Scary shadows and zombies create a real nightmare in Florida

Rodney Elkins

Real estate in Florida still has some very unique dynamics to evaluate and deal with in 2014. Our market has experienced a roller coaster effect since the beginning of the year. New construction was up in the first quarter of the year. Some reports show single family home sales were down nearly 17 percent in May. Condominium sales have been up one month and down the next.

In contrast, luxury homes are seeing increased activity, while it appears that short sales and foreclosures are decreasing. The key word is “appears.” Everything is not as it seems. In Florida it is estimated that there are still nearly 160,000 foreclosed properties. These are properties that are not on the market and not obtainable for purchase. Many of these properties are not showing up “active” or available to buy.   Lenders have become strategic in the release of REO properties to the public. 

Many of the largest lenders have created “servicing companies” to facilitate in removing the negative performing assets off their books. These companies, like “” for example, are often actually owned by the lenders such as Green Tree or Bank of America. This allows the banks to “appear,” there’s that word again, to have stronger balance sheets than actually exist. A stronger balance sheet gets Wall Street to pay attention to corporate earnings, projections, and potential profits.  This method gives the “appearance” that the lenders quarterly performance is stronger than they really are. To me, it is just a façade, a huge shell game. This deluge of foreclosed property is called “shadow inventory.” Because these large number of properties are not actively marketed for sale or a part of the multiple listing system which is used to calculate the number of months of inventory available in a specific market. The results published may not really be accurate.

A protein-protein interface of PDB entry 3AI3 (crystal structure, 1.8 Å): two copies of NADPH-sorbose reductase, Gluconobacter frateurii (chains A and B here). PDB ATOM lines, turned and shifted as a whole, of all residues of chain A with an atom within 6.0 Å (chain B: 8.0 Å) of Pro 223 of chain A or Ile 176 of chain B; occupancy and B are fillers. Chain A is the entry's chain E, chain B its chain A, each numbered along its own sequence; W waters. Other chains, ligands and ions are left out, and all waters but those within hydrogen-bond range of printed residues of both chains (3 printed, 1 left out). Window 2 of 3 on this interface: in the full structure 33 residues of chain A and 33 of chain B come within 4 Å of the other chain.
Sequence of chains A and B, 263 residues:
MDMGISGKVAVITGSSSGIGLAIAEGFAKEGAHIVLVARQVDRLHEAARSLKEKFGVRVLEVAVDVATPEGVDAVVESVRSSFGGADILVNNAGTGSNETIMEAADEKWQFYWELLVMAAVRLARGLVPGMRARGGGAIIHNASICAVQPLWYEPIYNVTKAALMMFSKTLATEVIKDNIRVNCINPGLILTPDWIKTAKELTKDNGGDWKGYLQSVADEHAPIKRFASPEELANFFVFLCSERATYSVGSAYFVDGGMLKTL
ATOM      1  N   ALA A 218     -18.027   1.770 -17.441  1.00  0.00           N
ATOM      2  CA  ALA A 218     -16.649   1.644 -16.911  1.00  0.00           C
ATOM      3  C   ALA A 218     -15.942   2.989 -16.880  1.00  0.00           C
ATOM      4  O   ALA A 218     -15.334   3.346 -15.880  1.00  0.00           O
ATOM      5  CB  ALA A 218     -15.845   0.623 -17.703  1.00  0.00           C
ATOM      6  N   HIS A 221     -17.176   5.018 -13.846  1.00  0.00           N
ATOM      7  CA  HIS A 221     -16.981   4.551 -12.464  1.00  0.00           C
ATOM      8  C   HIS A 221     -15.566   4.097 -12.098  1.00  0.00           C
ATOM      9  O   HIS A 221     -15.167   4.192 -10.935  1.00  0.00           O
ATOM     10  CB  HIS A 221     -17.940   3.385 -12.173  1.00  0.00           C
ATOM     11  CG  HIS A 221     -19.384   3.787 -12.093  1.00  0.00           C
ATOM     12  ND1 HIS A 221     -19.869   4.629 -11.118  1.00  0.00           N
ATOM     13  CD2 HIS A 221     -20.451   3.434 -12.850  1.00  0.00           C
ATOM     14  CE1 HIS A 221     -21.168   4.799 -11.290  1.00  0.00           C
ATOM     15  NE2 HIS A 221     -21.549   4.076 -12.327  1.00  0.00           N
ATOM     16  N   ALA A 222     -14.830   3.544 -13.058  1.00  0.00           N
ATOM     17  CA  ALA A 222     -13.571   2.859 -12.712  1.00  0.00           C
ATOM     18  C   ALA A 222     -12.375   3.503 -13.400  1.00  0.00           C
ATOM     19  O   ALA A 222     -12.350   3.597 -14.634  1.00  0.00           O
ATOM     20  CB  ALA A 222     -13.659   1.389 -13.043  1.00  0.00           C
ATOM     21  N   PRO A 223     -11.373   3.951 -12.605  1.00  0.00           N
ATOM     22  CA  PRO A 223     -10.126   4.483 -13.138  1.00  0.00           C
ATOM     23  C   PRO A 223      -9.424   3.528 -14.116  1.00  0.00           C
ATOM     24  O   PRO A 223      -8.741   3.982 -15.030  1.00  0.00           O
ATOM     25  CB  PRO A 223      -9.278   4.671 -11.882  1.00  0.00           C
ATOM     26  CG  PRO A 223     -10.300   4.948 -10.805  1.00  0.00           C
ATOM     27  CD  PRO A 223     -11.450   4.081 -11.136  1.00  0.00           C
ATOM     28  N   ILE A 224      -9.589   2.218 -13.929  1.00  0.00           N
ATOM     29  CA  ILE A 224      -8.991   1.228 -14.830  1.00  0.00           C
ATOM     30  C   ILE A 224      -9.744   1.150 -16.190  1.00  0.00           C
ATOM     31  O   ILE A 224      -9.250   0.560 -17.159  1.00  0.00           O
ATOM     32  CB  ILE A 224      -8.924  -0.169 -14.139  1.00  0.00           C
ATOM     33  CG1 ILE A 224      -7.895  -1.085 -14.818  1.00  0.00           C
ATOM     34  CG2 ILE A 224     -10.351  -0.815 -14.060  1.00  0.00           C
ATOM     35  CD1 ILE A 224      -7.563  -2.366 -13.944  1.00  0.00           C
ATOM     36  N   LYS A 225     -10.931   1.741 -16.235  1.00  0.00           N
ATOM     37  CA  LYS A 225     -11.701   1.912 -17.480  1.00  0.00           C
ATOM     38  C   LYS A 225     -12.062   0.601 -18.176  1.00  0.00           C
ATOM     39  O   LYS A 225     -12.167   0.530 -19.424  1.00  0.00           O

A new term (I am not making this up) is Zombie foreclosure or Zombie Houses. According to RealtyTrac, “a zombie foreclosure exists when a homeowner abandons a house that is facing a pending foreclosure action. There are approximately 55,000 of these Zombie properties right here in Florida, more than triple the nearest state of Illinois, according to RealtyTrac Florida. Zombie houses are vacant properties where the homeowner has already moved — yet the bank has not foreclosed. These are often identified by overgrown yards, neglected pools, and houses. Perhaps part of the reason that Florida has the highest number of Zombie homes in the nation is because Florida is a judicial state. The average foreclosure process in Florida still exceeds one year.

When combined with bank-owned homes, the number is estimated to exceed 200,000 in Florida in either zombie or REO mode. Zombie homes in Florida have been in foreclosure process an average of 1,095 days, according to RealtyTrac. That is three years.

Now, the good news. This is an excellent time to purchase real estate. Shadow inventory and Zombie properties may very well keep values from skyrocketing out of control. Because the lenders and servicers are strategic in the release of inventory, we are avoiding a saturation of distressed properties hitting our market at once. Our Real Estate market is recovering, but it has not recovered. We may have to deal with Shadows and Zombies for a couple more years. But, as long as we stay informed, alert, and aware we don’t have to be afraid. If you would like to discuss this topic further, or anything else about real estate, let me buy you a cup of coffee and a bagel. Call or text my cell phone 850-376-4301 or email